THE MAGAZINE FOR PROFESSIONALS

The inPAINT interview: Student housing; where speed & flexibility matter

by Meghann Finn Sepulveda
Property variables, individual unit needs determine scope of work

Benjamin Blanchard and Thadius Hawkins were students at Louisiana State University when they met while working at an apartment complex in 2003. Blanchard was a leasing agent, and Hawkins served as maintenance supervisor, managing the subcontractors for the property. After a busy summer, the two began talking about the lucrative student housing painting business, and decided to start their own company the following summer. Then in 2007, they launched Prestigious Painting & Resurfacing in Baton Rouge, LA. Today, the young business owners, who employ a team of 45, have achieved great success in the residential, commercial, and multifamily housing painting and resurfacing industry.

Co-owner Blanchard shared his thoughts on the nature of student housing work, the unique bidding process, emerging trends, and the qualities he looks for when hiring pros.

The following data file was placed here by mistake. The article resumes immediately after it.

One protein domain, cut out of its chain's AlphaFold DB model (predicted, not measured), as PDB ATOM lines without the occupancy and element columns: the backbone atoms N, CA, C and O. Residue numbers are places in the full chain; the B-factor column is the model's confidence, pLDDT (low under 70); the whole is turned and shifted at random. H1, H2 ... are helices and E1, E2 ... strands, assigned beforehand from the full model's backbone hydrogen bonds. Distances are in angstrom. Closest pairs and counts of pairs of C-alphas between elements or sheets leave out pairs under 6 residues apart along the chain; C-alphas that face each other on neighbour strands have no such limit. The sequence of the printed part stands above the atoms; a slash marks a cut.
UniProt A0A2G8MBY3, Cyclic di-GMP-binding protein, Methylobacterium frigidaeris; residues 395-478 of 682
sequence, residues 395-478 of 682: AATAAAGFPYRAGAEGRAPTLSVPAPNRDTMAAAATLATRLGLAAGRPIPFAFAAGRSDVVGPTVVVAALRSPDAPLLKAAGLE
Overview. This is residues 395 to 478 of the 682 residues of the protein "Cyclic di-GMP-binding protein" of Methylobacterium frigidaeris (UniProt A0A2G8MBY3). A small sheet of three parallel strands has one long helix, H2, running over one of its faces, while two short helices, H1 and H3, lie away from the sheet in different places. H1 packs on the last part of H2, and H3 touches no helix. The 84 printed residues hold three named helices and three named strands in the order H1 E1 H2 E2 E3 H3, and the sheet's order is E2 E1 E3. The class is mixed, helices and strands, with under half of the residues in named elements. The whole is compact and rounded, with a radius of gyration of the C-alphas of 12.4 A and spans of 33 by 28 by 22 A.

Q: How does your approach to student housing work differ from other types of housing projects?

A: It’s so different than any other type of work. For student housing jobs, we offer three different proposal options, depending on the size and floor plan, along with the specific needs of the unit. For instance, we offer full paint, partial paint, and touch-up paint options that include walls, baseboards, doors and frames.

Q: What steps do you take to ensure work gets completed on time?

A: We train people and finish each job in a very timely manner because we only have a few short weeks to paint before new students move in. Therefore, we hire one person who is responsible for a given apartment complex and pay on productivity; according to the number of units completed, which provides incentive to get the job done.

Q: How competitive is the bidding process?

A: It’s extremely competitive and can also be more complicated than other types of projects. You need to know what you’re getting into and be aware of the specifics of the floor plans, such as the ceiling height and whether there are panel doors versus flat doors, which all play into the bid. It’s also important to prepare the proper onboarding questions so you know certain things in advance—such as what type of paint is used and if the beds have headboards, which can contribute to grease and staining—in order to fully understand what you’re going up against.